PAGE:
Continued from Part one

When James Stewart returned to Hollywood after World War II, he faced his golden decade: Stewart returned as an independent actor, with no ties to any studio: a rarity in those days. Stewart’s first film in his new independence was It’s a Wonderful Life (1946): the film revived the partnership between Stewart and director Frank Capra. Today, the film is a Christmas classic. At the time, however, the film was anything but a success: it passed as a flop. For a long time, Stewart called It’s a Wonderful Life his favorite movie – but explained that the timing of the film shortly after World War II was probably wrong.
Although the film “contains comic aspects, it was basically serious,” Stewart said. 

Harvey

After It’s a Wonderful Life, Stewart decided to return to Broadway for some time: He stepped in to replace Frank Fay in the comedy Harvey. Initially, Bing Crosby was chosen for the role of Elwood P. Dowd, who has an invisible rabbit named Harvey as a friend. However, the latter decided not to play the part – thus the part was offered to James Stewart. Stewart played the role for two summers on Broadway, in a movie, later again on stage and even on television in the seventies. Stewart’s enthusiasm for the play Harvey culminated in the film adaptation of the Broadway play in 1950: the role was a challenge for James Stewart, which initiated his transformation into a character actor.

Alfred Hitchcock 

The collaboration between Alfred Hitchcock and James Stewart spanned ten years: during the shooting of the film Rope (1948), there was no harmony between them. Initially, Hitchcock wanted to cast Cary Grant in the role of Professor Rupert Cadell – but in the end Stewart took the part. Stewart reportedly felt somewhat misplaced during the filming of Rope – nevertheless, the film is still one of the most famous works of the Hitchcock-Stewart cooperation. 

Alfred Hitchcock with the cast of Rope (James Stewart second from right)
Alfred Hitchcock (far right) with the cast of Rope (James Stewart second from right), Public Domain, Wikimedia Commons

It was six years before the two worked together again: In Rear Window (1954), James Stewart starred alongside Grace Kelly. In The Man Who Knew Too Much (1956), the collaboration continued, and with Vertigo (1958), the ten-year cooperation came to an end. In Rope and Rear Window, Hitchcock dared to do something that hardly any other director has managed: both films were shot in only one room – there were almost no changes of location. But this in no way affects the tension of the plot: On the contrary, the viewer concentrates more on the dialogues and less on locations. It was thanks to James Stewart that complex dialogues were worth more than changing locations and film effects.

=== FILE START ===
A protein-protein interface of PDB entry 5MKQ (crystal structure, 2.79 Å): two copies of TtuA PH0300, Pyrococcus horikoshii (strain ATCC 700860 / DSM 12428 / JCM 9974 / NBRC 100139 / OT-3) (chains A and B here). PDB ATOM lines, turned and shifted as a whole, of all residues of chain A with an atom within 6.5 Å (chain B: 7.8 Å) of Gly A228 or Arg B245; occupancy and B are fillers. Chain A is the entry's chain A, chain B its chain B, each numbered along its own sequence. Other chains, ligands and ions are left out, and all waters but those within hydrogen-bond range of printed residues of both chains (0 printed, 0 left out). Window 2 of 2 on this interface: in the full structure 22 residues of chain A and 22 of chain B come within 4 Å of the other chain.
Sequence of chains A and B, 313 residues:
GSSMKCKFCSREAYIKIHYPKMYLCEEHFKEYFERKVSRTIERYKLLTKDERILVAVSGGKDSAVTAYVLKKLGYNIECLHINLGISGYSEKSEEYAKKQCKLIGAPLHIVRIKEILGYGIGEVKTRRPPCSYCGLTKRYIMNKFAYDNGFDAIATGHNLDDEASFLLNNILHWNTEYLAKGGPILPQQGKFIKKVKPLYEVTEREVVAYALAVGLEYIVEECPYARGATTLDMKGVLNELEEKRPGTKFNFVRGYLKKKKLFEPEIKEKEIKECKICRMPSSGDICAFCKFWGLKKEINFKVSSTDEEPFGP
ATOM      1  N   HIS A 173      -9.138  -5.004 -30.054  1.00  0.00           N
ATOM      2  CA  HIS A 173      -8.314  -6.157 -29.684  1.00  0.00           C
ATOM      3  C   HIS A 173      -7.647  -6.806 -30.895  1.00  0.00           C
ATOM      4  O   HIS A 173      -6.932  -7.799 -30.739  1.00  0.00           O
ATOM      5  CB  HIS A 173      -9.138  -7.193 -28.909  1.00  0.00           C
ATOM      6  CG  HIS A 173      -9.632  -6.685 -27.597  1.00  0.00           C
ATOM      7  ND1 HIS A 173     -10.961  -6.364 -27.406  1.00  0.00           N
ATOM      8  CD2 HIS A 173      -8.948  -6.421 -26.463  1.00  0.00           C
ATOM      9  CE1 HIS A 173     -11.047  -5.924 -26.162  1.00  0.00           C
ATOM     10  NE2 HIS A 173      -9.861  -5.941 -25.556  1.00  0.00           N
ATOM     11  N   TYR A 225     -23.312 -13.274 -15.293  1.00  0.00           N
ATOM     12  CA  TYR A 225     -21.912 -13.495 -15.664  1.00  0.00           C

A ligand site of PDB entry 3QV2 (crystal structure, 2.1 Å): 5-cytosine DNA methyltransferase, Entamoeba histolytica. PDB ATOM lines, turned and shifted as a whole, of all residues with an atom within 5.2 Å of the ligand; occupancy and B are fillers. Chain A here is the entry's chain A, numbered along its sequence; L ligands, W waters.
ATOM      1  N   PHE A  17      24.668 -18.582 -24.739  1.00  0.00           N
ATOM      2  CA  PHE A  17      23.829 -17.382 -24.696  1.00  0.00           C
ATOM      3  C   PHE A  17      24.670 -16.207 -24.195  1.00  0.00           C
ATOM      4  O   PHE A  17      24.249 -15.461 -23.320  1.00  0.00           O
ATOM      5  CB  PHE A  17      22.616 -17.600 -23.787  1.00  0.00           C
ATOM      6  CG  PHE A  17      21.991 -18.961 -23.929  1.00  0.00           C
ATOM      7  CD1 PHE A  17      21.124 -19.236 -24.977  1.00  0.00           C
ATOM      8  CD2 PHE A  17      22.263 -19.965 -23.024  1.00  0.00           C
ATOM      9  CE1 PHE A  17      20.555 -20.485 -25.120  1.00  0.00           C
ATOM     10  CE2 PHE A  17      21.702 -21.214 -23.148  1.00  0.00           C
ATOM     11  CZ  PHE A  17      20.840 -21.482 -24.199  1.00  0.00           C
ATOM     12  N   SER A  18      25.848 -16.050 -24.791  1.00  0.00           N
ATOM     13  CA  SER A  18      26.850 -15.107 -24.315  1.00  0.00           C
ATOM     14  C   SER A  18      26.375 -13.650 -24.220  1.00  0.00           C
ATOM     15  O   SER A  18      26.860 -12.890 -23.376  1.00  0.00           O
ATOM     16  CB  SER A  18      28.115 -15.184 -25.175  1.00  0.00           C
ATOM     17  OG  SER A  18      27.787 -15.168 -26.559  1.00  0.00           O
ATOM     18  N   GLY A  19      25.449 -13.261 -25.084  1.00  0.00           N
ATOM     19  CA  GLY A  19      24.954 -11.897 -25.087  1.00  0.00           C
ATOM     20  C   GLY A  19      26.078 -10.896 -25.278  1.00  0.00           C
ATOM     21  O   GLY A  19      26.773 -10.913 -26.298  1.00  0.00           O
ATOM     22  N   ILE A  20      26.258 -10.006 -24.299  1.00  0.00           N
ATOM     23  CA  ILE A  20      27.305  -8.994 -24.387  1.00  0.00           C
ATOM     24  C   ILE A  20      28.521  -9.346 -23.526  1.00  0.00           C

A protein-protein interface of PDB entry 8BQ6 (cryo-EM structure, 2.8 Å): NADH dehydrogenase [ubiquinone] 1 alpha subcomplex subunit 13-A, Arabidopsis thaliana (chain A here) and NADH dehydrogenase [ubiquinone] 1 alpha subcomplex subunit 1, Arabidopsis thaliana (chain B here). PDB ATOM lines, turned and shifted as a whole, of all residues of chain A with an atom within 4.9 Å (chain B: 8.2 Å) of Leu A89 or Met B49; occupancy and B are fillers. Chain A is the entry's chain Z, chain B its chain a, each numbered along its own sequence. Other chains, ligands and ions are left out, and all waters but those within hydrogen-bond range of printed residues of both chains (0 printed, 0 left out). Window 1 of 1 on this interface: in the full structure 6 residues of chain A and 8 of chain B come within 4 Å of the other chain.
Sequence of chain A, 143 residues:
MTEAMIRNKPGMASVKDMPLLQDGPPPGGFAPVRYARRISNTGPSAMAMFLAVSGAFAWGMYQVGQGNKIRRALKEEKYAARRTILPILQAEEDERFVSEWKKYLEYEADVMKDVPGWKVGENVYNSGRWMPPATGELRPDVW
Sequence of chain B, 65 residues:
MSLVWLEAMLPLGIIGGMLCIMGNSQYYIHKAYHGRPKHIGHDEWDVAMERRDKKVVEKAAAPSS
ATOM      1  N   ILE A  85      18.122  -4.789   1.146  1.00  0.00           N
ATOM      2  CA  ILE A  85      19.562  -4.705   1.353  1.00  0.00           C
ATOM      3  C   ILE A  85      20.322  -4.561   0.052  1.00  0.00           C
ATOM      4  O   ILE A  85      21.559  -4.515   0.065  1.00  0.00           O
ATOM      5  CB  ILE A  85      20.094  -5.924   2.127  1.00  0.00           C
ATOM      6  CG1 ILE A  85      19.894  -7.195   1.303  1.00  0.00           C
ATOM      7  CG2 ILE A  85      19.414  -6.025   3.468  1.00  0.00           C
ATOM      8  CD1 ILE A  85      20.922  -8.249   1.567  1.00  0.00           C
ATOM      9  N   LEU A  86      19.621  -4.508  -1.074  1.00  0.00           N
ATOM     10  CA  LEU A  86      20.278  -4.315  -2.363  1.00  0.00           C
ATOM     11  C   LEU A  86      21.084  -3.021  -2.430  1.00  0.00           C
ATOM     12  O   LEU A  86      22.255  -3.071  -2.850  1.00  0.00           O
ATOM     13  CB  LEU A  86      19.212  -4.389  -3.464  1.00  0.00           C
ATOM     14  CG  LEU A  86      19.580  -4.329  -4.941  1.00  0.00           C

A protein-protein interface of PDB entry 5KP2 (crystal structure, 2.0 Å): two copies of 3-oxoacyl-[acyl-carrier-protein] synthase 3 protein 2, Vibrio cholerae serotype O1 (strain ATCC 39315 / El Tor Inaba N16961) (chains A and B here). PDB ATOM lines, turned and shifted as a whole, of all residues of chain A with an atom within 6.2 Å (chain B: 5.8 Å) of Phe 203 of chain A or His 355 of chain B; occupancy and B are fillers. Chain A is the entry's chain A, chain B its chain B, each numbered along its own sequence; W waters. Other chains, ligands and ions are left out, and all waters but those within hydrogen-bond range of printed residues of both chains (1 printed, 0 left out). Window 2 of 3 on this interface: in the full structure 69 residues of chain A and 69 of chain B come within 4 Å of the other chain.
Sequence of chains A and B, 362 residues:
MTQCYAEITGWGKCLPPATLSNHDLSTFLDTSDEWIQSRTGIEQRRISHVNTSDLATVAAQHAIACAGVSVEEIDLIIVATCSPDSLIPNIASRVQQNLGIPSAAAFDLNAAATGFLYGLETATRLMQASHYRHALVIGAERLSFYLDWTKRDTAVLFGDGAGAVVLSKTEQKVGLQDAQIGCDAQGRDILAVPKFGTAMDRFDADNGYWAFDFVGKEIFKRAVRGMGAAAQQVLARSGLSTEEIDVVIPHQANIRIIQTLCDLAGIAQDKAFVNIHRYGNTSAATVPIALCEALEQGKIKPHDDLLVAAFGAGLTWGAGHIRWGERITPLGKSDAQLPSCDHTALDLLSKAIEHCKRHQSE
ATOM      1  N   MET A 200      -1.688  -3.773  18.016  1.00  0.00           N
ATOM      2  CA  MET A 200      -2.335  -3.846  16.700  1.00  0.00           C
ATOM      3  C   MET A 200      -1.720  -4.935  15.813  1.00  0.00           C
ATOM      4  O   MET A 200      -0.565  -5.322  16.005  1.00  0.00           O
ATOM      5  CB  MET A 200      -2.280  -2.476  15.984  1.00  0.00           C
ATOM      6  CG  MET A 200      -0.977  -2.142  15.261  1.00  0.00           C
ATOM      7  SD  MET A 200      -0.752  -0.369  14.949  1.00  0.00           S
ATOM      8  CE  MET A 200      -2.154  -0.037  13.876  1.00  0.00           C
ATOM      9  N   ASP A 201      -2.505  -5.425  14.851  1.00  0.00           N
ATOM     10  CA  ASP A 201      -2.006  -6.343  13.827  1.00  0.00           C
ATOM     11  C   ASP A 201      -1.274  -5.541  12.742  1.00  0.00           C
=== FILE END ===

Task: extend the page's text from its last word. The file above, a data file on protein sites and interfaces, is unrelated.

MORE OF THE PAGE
How the West Was Won

It’s because of one genre that James Stewart is famous until today: The Western. In films like The Man Who Shot Liberty Valance (1962) or How the West Was Won (1962), Stewart proved that he was one of the most skilled actors of the 20th century. The movie How the West Was Won fascinates to this day. The Western was shot in the Cinerama format: this means that three rolls of film were glued together to create a kind of panoramic image. The plot was inspired by a series of articles in Life magazine.

The film tells the story of the Wild West based on the family history of the Prescotts: the episodic plot covers the years 1840 to 1890 in American history.
Three directors directed the film: John Ford, Henry Hathaway and George Marshall. The film’s cast was a gathering of Hollywood’s most famous names: thanks to the participation of Carroll Baker, Henry Fonda, Gregory Peck, John Wayne, Richard Widmark and Spencer Tracy, the film became a box office hit. Debbie Reynolds immortalised herself with her performance of A Home In The Meadow.

James Stewart plays the role of a trapper who returns to civilization for trading furs and then marries into the Prescott family.
Stewart also played a trapper who wants to make peace between Indians and whites in Broken Arrow (1950). 

The end of a career

By the end of the 1960s, James Stewart had passed his zenith as an actor: with the role of the idealistic lawyer Ransom Stoddard in The Man Who Shot Liberty Valance (1962), he took part in one of the last westerns to be filmed in black and white. In the last years of his career as an actor, James Stewart played almost exclusively in westerns.
James Stewart appeared in 78 motion pictures between 1935 and 1980.
In 1985, on his 50th anniversary as an actor, he was presented with a lifetime achievement Oscar – his friend Cary Grant presented him with this Oscar. 

On July 2, 1997, James Stewart died at his home in Beverly Hills. The film genre of the Western is hardly imaginable without James Stewart: he often played the role of the mediator, who rarely resorted to arms. But not only the Western genre benefited from his acting: biopics like the Glenn Miller Story remain unsurpassed to this day. 

Simon von Ludwig

Movie & TV

Main sources: Dewey, Donald: “James Stewart – Ein Leben für den Film [German version, original title: “James Stewart. A Biography”]”, 1997 Henschel Publishing and Coe, Jonathan: “Jimmy Stewart – A Wonderful Life”, 1994 Arcade Publishing

Cover picture: James Stewart as L.B. Jefferies in Rear Window (1954), Public Domain, taken from Wikimedia Commons

Leave a Reply

Your email address will not be published. Required fields are marked *

This site uses Akismet to reduce spam. Learn how your comment data is processed.